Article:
Google pushes further into hardware world with Fitbit purchase

Google has announced it has entered into a definitive agreement to acquire wearables brand Fitbit as it further explores its options in the hardware segments.

While wearable fitness devices are certainly a long-slog away from Google’s core competencies, it has already shown it is able to gain traction in the hardware segments with the success of its smart speaker. With the Pixel smartphones, smart speakers, Chromebook, the Nest Thermostats and now Fitbit, Google is certainly spreading its wings.

“Three and a half years ago, I joined Google to create compelling consumer devices and services for people around the world,” said Rick Osterloh, SVP of Devices & Services.

“Our hardware business is still relatively young, but we’ve built a strong foundation of capabilities and products, including Pixel smartphones and Pixelbooks, Nest family of devices for the home, and more.

“Google also remains committed to Wear OS and our ecosystem partners, and we plan to work closely with Fitbit to combine the best of our respective smartwatch and fitness tracker platforms. Looking ahead, we’re inspired by the opportunity to team with Fitbit to help more people with wearables.”

Although this has been a rumour which has been circulating for a while, it certainly looks like a sensible move for the internet giant. This is another example of Google doing what Google does; throws money at an idea which it likes.

The core Google business model is a relatively simple one. Its services are some of the best available, however to continue growth it needs to ensure these services are being pushed into new ecosystems. For example, it started as a desktop application, before buying Android and dominating the mobile space, then when the voice user interface started to gather steam, it brought out a range of smart speakers. Each of these moves takes the core Google services into a new domain, and Fitbit is no different.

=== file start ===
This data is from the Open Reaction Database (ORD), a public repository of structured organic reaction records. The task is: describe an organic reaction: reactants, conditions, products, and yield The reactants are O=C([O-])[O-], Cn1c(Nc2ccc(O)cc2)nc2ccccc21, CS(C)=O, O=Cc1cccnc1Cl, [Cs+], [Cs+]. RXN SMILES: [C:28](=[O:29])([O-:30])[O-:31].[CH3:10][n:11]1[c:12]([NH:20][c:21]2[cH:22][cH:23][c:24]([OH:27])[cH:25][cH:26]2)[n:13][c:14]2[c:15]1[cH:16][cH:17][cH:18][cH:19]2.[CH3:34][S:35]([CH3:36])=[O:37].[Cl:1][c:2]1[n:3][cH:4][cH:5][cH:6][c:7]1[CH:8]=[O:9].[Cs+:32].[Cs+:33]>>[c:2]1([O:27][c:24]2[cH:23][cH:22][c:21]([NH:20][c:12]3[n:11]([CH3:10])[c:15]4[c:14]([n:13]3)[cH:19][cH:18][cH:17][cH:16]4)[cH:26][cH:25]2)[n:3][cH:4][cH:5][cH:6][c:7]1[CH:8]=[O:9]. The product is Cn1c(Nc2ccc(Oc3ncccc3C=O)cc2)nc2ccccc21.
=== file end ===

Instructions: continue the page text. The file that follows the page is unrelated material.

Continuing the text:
The wearables segment has constantly promised the world but delivered only a fraction, though there does seem to be gathering momentum. Smart watches and other wearable devices are becoming more popular, and it does offer Google another opportunity to interact with the consumer in a different environment.

Google currently has a voice assistant which allows for the voice user interface, Fitbit devices will soon enough be powered by Google’s Wear OS, while it has been doing some promising work in gesture control also. These elements would all link back to Google’s other services, such as the Mapping product or search engine. Fitbit looks like an attractive investment because it offers Google another opportunity to make money in another domain.

Despite being an incredibly sound brand, Fitbit has been suffering in recent years. It found fame and success in delivering a niche wearable device for fitness enthusiasts, though as the wearables segment slowly evolved, it did not. Other more complex devices evolved to offer fitness elements, stealing some of the shine from the Fitbit. Its own attempts to create smart watches have been hit and miss.

Fitbit does need to evolve its product beyond the niche fitness devices which it produces today, but to develop something which is competitive in a market with the likes of Apple, it will take cash. Fortunately, this is something Google can contribute with abundance. However, Google will have to make sure it lets Fitbit be Fitbit.

Google will have to make sure it leaves the Fitbit team on its own to hire the right people and design the right products. Google’s heritage is in software after all and wearables need to marry substance and style. We suspect a horde of software engineers might not be the best suited to get too involved.

Should Google leave the Fitbit team to create an excellent product, just like it left Nest on its own, and marry the devices to its wider service ecosystem, this could be a very crafty acquisition.

Australia sues Google for misleading users over location data

The Australian Competition and Consumer Commission has taken Google to court over allegations that it misled consumers over the collection of their location data.

The ACCC reckons that from 2017 at the latest Google broke the law when it made on-screen representations to Android users that it alleges misled consumers about the location data Google collected or used when certain Google Account settings were enabled or disabled. In short the ACCC is claiming Google gave users insufficient information to ensure their location data wasn’t collected if they didn’t want it to be.

“We are taking court action against Google because we allege that as a result of these on-screen representations, Google has collected, kept and used highly sensitive and valuable personal information about consumers’ location without them making an informed choice,” said ACCC Chair Rod Sims.

The problem is that Android has multiple settings that need to be adjusted if you don’t want your location data collected and the ACCC is alleging that Google didn’t flag up all of them. That will have resulted in some consumers thinking their location data wasn’t being collected when it still was. At the very least it seems Google has been insufficiently clear in communicating with Android users about this stuff.